When exposed to stress and strain, materials can display a wide range of different properties. By using sound waves, scientists have begun to explore fundamental stress behaviors in a crystalline material that could form the basis for quantum information technologies-a type of technology which could have fundamentally breakthrough applications in multiple parts of our lives.
Such sound-wave systems have the potential to play a transformative role in quantum information transfer, the scientists said, but exactly what’s going on inside the material is not well understood because it’s so difficult to measure.
In a new discovery by researchers at the Pritzker School of Molecular Engineering at the University of Chicago and Argonne National Laboratory , scientists used X-rays to observe spatial changes in a silicon carbide crystal when using sound waves to strain buried defects inside it.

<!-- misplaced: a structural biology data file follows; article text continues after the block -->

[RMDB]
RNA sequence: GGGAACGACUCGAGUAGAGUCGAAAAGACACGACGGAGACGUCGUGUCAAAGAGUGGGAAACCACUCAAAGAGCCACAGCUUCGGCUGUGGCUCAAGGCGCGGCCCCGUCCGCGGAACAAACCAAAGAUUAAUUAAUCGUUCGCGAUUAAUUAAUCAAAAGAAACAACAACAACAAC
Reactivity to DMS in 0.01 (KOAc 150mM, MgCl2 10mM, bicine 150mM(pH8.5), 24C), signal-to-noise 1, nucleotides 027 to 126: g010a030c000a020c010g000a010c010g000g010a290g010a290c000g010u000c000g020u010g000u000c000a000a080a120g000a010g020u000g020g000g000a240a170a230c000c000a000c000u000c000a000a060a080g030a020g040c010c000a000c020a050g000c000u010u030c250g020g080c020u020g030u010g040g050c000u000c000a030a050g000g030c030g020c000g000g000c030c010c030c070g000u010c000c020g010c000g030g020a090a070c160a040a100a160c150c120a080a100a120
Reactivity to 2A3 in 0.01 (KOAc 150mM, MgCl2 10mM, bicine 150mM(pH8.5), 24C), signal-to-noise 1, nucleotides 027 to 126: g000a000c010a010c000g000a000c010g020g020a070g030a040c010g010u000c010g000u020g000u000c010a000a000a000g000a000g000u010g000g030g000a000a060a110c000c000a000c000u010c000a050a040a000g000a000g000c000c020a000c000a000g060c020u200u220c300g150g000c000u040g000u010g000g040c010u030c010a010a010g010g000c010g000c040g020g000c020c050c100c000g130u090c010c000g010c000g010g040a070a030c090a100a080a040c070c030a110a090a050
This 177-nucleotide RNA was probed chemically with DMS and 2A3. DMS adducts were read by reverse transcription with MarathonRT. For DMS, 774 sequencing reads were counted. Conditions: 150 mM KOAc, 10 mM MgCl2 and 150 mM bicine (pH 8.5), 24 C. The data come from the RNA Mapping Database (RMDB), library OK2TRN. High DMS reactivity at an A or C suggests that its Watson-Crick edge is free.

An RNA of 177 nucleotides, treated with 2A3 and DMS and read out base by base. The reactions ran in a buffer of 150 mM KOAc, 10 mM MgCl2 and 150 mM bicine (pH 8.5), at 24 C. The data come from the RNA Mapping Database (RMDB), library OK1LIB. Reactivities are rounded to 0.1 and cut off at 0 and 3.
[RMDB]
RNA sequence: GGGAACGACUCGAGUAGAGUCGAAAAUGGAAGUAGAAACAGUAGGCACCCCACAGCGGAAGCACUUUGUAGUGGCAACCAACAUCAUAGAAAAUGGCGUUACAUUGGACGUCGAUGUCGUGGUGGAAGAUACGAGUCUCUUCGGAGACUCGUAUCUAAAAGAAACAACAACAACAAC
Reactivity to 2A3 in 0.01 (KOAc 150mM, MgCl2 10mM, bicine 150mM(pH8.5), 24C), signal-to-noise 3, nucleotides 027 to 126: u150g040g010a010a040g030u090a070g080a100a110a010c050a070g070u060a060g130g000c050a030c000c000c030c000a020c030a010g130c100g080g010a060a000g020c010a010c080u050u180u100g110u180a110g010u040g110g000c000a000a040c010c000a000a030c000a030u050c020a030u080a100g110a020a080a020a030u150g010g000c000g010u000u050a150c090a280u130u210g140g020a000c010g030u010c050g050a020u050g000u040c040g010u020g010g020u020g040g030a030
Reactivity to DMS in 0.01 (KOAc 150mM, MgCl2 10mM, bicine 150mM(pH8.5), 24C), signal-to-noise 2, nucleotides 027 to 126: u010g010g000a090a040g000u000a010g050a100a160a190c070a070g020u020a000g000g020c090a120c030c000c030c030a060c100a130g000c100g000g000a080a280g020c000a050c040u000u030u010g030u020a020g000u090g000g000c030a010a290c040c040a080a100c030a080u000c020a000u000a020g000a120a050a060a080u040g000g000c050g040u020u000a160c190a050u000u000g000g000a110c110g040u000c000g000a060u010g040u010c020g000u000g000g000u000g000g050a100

"This technique opens a way for us to figure out the behaviors in a lot of systems in which we don’t have a good analytical prediction of what the relationship should be," said Argonne nanoscientist Martin Holt, the lead author of the study.
"This study combines expertise from a leading academic institution with state-of-the-art instrumentation of a national laboratory to develop a novel technique for probing matter at the atomic scale, revealing the ability of sound waves to control semiconductor quantum technologies," added study co-author David Awschalom, the Liew Family Professor of Molecular Engineering at UChicago and an Argonne scientist.